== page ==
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Market Microstructure in Emerging and Developed Markets by Halil Kiymaz, H. Kent Baker

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CHAPTER 22

Liquidity and Crises in Asian Equity Markets

CHARLIE CHAROENWONG

Associate Professor, Nanyang Technological University

DAVID K. DING

Professor, Massey University and Singapore Management University

YUNG CHIANG YANG

Assistant Professor, Queen's University Belfast

INTRODUCTION

No agreement exists on a single definition of liquidity. Kyle (1985, p. 1316) notes: “Liquidity is a slippery and elusive concept, in part because it encompasses a number of transactional properties of markets. These include tightness, depth, and resiliency.” In the market microstructure literature, O'Hara (1994) offers a widely accepted definition of liquidity as the ability to trade immediately without cost. In effect, the greater the degree of immediacy, the greater the market's liquidity.

Transaction costs impose frictions on the market and reduce liquidity. Collins and Fabozzi (1991) view transaction costs as the market impact of the trade execution cost that reflects the bid-ask spread plus a price concession for compensating the market maker for the risk of transacting with an informed trader. They also point out that market timing costs occur when prices react to other trading activities during a transaction. Increasing trading in the market provides more liquidity to the market. As a result, economies of scale in trading can lower both the bid-ask spread and the average transaction cost.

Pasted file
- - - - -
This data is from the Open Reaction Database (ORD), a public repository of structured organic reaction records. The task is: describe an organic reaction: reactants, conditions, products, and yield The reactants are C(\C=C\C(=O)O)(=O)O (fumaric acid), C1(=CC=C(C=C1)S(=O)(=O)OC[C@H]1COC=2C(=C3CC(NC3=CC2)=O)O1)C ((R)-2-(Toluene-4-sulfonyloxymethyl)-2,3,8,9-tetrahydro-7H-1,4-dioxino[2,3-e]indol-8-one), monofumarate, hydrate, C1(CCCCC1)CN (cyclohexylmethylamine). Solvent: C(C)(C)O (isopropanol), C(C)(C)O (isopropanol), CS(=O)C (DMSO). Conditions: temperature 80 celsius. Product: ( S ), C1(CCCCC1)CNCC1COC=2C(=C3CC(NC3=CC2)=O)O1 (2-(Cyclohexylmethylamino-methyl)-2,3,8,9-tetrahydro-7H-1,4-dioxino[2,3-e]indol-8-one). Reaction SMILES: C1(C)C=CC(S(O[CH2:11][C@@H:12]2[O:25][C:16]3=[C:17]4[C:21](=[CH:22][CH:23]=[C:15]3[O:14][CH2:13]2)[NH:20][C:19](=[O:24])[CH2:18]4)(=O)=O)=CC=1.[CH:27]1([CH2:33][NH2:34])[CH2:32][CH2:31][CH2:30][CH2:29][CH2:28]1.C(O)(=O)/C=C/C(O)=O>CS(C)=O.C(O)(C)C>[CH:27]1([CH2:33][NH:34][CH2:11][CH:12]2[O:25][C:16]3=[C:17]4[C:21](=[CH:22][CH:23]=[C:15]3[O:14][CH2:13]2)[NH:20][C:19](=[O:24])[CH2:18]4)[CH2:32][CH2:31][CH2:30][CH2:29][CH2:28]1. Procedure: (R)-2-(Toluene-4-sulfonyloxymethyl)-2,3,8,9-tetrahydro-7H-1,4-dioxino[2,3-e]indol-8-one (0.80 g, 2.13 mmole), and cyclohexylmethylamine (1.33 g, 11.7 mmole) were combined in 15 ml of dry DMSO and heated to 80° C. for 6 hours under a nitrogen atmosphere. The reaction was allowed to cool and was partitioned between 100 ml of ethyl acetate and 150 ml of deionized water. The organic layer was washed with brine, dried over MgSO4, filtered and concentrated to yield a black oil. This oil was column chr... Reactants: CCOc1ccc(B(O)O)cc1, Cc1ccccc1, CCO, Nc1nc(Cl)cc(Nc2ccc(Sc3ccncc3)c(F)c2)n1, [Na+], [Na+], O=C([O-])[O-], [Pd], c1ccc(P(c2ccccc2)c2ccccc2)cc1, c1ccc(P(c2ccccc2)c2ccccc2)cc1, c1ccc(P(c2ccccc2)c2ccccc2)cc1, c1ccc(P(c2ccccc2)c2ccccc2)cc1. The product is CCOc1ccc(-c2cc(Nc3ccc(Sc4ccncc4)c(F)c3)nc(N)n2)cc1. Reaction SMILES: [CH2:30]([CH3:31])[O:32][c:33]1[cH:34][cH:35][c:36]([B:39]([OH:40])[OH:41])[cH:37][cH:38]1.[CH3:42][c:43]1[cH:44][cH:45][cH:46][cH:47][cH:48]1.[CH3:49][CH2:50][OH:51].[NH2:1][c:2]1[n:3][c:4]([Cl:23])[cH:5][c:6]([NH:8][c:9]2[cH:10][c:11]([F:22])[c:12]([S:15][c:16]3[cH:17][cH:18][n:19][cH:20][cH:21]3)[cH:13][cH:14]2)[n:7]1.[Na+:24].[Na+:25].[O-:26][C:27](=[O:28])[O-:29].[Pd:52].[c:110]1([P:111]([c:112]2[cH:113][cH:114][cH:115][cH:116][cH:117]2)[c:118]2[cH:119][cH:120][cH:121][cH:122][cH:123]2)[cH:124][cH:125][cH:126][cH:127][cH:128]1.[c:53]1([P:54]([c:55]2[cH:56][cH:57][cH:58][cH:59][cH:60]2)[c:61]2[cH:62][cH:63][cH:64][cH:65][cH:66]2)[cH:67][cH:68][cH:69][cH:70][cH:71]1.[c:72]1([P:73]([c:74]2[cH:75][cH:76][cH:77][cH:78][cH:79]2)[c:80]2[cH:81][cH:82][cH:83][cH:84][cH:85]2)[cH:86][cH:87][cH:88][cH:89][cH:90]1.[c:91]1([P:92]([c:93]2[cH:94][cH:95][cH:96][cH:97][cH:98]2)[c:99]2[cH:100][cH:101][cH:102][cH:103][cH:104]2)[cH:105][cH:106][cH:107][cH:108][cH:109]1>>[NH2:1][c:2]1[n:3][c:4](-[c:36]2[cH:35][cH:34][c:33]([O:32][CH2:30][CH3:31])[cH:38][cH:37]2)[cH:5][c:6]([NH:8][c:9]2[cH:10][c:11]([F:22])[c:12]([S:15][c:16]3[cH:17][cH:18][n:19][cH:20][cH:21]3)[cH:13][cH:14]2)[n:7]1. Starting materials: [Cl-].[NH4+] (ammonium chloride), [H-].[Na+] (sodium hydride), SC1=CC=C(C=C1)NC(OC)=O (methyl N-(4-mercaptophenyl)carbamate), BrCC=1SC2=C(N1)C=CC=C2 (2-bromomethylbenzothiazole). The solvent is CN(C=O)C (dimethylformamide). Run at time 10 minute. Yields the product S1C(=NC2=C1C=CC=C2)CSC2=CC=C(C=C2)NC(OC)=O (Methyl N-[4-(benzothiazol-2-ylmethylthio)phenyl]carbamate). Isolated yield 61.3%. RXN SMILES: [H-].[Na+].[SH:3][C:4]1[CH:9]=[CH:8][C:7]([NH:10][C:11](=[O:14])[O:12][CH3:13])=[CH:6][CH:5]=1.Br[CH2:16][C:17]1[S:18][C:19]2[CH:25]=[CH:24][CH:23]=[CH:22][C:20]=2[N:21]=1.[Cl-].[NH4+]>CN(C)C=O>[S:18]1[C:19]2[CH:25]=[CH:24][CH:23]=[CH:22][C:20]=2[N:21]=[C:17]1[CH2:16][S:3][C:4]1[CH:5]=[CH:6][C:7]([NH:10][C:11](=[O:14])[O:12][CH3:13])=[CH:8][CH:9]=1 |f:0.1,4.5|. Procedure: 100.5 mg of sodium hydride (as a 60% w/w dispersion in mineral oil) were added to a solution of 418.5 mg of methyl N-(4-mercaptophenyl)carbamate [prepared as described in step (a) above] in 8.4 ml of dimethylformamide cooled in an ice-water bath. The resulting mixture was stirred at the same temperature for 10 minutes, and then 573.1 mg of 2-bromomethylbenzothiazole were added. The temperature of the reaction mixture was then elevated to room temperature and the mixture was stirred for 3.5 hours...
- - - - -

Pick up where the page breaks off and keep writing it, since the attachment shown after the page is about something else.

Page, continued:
Locke and Venkatesh (1997) document an average quoted bid-ask spread that is higher than the average ...

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